Home Christian News For Some Black Faith Leaders, Ohio’s Issue 1 Is Bigger Than Abortion

For Some Black Faith Leaders, Ohio’s Issue 1 Is Bigger Than Abortion

“I don’t go to church, but I believe in doing the right thing,” said White. “I want to let people know that they are part of this, that their voices matter.”

Aisha White and Jason Lee canvas in East Akron, Ohio, Monday, Aug. 7, 2023. RNS photo by Kathryn Post

Lesley Jones, organizing director of the AMOS project, a network of clergy and congregations working for social justice in Ohio, told RNS that Black faith leaders are driving the movement against Issue 1 in Cincinnati as they partner with other civil rights groups such as the NAACP and Black Voters Matter. In July, Jones said, more than 40 clergy and denominational leaders representing “thousands of people of faith” statewide joined a campaign kickoff call.

“I think our faith community is waking up to the fact that there are various attacks on our voting rights and our ability to let our voices be heard,” said Jones.

She added that many Black clergy and Black people of faith see Issue 1 as part of a broader strategy to “really attack voting rights and ultimately uphold white supremacy.” Jones pointed to similar attempts to restrict ballot measures in ArkansasMissouriMississippi and North Dakota.

On the eve of the election, Minor met with a small group of faith leaders and church members from the Greater Cleveland area, all volunteers gathered for a final canvassing push. Before heading out to walk along Broadway Avenue, a main thoroughfare in the Slavic Village neighborhood, the group circled together, holding hands and praying for God’s blessing. Then, the group took off, noticeable in their bright red shirts, handing out flyers and telling people at gas stations, grocery store parking lots and fast food joints about Tuesday’s election.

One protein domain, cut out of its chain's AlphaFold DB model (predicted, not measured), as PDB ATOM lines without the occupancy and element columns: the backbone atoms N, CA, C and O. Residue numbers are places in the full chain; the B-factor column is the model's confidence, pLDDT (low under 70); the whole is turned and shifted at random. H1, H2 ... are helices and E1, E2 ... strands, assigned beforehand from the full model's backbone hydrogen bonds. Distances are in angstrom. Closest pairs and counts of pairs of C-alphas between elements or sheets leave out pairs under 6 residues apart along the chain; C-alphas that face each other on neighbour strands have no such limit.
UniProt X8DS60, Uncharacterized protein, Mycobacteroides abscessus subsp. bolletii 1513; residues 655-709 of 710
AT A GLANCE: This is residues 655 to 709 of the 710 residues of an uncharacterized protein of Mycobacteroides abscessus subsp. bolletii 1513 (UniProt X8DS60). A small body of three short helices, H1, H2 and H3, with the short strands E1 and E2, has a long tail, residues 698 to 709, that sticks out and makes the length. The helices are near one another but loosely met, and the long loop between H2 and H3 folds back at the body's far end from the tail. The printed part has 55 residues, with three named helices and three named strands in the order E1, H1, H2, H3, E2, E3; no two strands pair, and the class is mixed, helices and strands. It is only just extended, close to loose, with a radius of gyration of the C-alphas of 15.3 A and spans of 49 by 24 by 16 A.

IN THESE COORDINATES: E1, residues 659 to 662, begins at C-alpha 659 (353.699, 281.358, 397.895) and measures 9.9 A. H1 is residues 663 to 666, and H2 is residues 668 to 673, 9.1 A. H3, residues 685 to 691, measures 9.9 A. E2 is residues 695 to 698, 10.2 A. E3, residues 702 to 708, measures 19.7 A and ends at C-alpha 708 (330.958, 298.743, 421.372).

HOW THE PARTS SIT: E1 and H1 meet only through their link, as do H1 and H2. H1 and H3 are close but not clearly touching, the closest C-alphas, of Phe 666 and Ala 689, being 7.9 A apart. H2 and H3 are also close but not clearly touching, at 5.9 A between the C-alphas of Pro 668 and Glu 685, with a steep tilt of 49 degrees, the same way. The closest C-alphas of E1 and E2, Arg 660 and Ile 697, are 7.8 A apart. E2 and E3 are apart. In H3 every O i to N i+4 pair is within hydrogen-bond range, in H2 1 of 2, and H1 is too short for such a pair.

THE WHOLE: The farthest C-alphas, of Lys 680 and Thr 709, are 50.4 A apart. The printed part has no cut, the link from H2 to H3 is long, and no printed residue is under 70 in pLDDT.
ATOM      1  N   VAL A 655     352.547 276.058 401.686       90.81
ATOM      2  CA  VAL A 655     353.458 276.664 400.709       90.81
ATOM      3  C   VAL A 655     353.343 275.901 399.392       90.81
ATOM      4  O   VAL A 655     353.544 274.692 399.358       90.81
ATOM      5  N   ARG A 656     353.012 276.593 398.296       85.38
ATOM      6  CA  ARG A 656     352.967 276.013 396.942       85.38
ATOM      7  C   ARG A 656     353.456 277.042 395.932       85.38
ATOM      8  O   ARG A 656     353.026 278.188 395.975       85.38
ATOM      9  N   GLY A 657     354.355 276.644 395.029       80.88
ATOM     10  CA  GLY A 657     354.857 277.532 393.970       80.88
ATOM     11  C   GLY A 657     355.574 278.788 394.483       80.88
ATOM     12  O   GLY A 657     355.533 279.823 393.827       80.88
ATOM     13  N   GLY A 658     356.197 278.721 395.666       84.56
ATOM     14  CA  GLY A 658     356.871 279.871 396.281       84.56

“I’m a vessel! Full of power! To vote!” the group shouted together. “Vote no on Issue 1!”

Between leading chants and stopping passersby, Minor explained that mobilizing voters for Tuesday’s election is preparation for next year’s 2024 presidential election. In taking to the streets, the Black faith community had already shown that it isn’t afraid to take action.

“It’s during these extreme times, and this is an extreme time, that it brings out the best of the African American prophetic tradition. We’re not deterred at all, but we are vigilant in our effort,” said Minor. “Winning is fighting back, and that’s what we are doing, so we have already won.”

This article originally appeared here.